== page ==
Friday, March 27, 2015
Ninety years ago, in 1925, some film journalists from Paris and Brussels founded a Professional Association of the Film Press, which only in a bit more than a year became the International Federation of Film Press during the Congress of Cinema held in Paris from September 27 to October 3, 1926. But was until June 1930 that the Federation as we know it was founded. Still the idea of a worldwide film press has 90 years and FIPRESCI is celebrating its anniversary with some activities.
Perhaps the most interesting is the one that has eight (8) master classes by renown filmmakers. Here is the info from a FIPRESCI press release.
An unprecedented parterre de rois, composed of eight great European film directors is about to take the stage of the Teatro Petruzzelli in Bari, to hold the always long awaited Cinema Master Classes. The lessons will run March 21st to 28th and will be organized by Bari International Film Festival and FIPRESCI, the International Federation of Film Critics, that will celebrate in Bari its 90th Anniversary.
The eight Master Classes, each preceded by a film of its "Maestro", will begin with Sir Alan Parker, introduced by film critic Derek Malcolm, who will begin his lesson right after the amazing 1978 movie Midnight Express. It will then be the turn of Jean-Jacques Annaud, who, introduced by Michel Ciment, will begin after the screening of his 1997 movie Seven Years in Tibet. That very same evening at the Petruzzelli there will be the absolute Italian premiere of his latest film Le dernier loup (Wolf Totem).
Greek author Costa-Gavras’ lesson will draw on his 2002 film Amen, and on the controversial relationship between the pontificate of Pius XII and the Nazi Regime. Then it will be the time of a great maestro of the Italian Cinema, Ettore Scola, who will hold his Master Class after the screening of his Una giornata particolare (A special day). The 1977 movie, thanks to which Scola obtained his first Academy Award nomination, will be presented in its restored copy by the National Film Library.
Polish Andrzej Wajda – winner of an Academy Award and a Golden Lion for Lifetime Achievement – will be introduced by cinema critic Grazyna Torbicka and will deal with his 50 years of film making, starting from one of his latest titles: the striking 2007 Katyn, dealing with the Soviets' crimes in Poland at the inception of World War II.
Introduced by Klaus Eder, another legendary author: German Edgar Reitz – director of Heimat, the longer than 54 hours movie in 30 episodes, which obtained countless prizes over the years and often run on the big screen – will begin his Class from the recently restored Tv series episode Hermännchen.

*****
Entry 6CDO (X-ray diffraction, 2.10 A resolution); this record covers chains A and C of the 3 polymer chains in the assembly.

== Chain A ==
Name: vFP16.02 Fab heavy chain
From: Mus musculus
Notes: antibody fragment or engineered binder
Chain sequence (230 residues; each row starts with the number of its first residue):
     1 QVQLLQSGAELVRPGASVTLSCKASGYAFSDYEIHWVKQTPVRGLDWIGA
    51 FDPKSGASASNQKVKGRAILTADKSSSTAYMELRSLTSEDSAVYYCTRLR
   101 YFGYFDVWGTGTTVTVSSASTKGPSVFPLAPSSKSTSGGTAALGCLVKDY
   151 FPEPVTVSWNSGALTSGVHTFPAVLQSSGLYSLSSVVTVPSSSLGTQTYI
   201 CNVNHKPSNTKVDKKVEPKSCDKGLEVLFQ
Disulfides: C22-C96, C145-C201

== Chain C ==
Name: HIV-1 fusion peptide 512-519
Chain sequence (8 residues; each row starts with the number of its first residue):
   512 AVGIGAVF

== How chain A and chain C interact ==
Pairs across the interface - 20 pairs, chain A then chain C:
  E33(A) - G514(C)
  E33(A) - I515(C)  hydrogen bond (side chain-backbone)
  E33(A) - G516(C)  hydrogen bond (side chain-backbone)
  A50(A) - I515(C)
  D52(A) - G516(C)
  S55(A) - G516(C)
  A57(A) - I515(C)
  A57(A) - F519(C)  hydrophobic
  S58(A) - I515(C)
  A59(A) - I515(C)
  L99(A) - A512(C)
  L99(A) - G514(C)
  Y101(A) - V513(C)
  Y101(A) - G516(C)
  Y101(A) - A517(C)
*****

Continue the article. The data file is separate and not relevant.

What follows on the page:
In 1981, in Venice, Margarethe von Trotta won both the Golden Lion and the FIPRESCI Award with Die bleierne Zeit (The German Sisters); this will be the movie that will spring the discussion with the German film director. On that very same evening and joined by main actress Katja Riemann, von Trotta will present the absolute Italian Première of her last film, The Misplaced World, triumphantly welcomed at the last Berlin Film Festival.
Finally, introduced by French cinema critic Jean Gili, it will be the turn of another great Italian director included in the Cinema Master Classes panel: Nanni Moretti. His “lesson” will be kind of surprising and particular – and it will begin right after the screening of Caro Diario awarded at 1984 Cannes Film Festival, together with a plethora of other awards.
All film directors will be awarded the FIPRESCI 90 Platinum Award. Nanni Moretti will also receive the “Federico Fellini Platinum Award for Cinematic Excellence”, during the Festival closing Petruzzelli soirée on March 28th.
"Never before, in the world history of film festivals, which I know very well" – as stated by Felice Laudadio, former director of Venice Film Festival and of TaorminaFilmFest, and more than twelve other festivals both in Italy and abroad since 1979 – "a similar group of extraordinary authors was ever reunited in a single place to hold Cinema Classes, one after the other. As a senior journalist, I wish that the mass media, of all kinds, may give this extraordinary event the same attention reserved to events which are surely more, let's say "popular", but far less relevant on both the cultural and cinematic level. And I am not saying it because Bif&st needs more public – for that matter, we wouldn’t know how to accommodate it: last year there were more than 70,000 spectators for 8 days, with an average of 1,200 participants to each cinema lesson at the Petruzzelli; fully sold out, marking a sensational phenomenon – but because this kind of initiatives, if properly reported on newspapers, TV, radio and web, is the only means to fight and defeat the increasing cultural savagery."
A truly remarkable event honoring some great cinema master filmmakers, most notable for me is Nanni Moretti being honored not only by FIPRESCI with a 90 Platinum Award but also by Bari fest with the Federico Fellini Platinum Award for Cinematic Excellence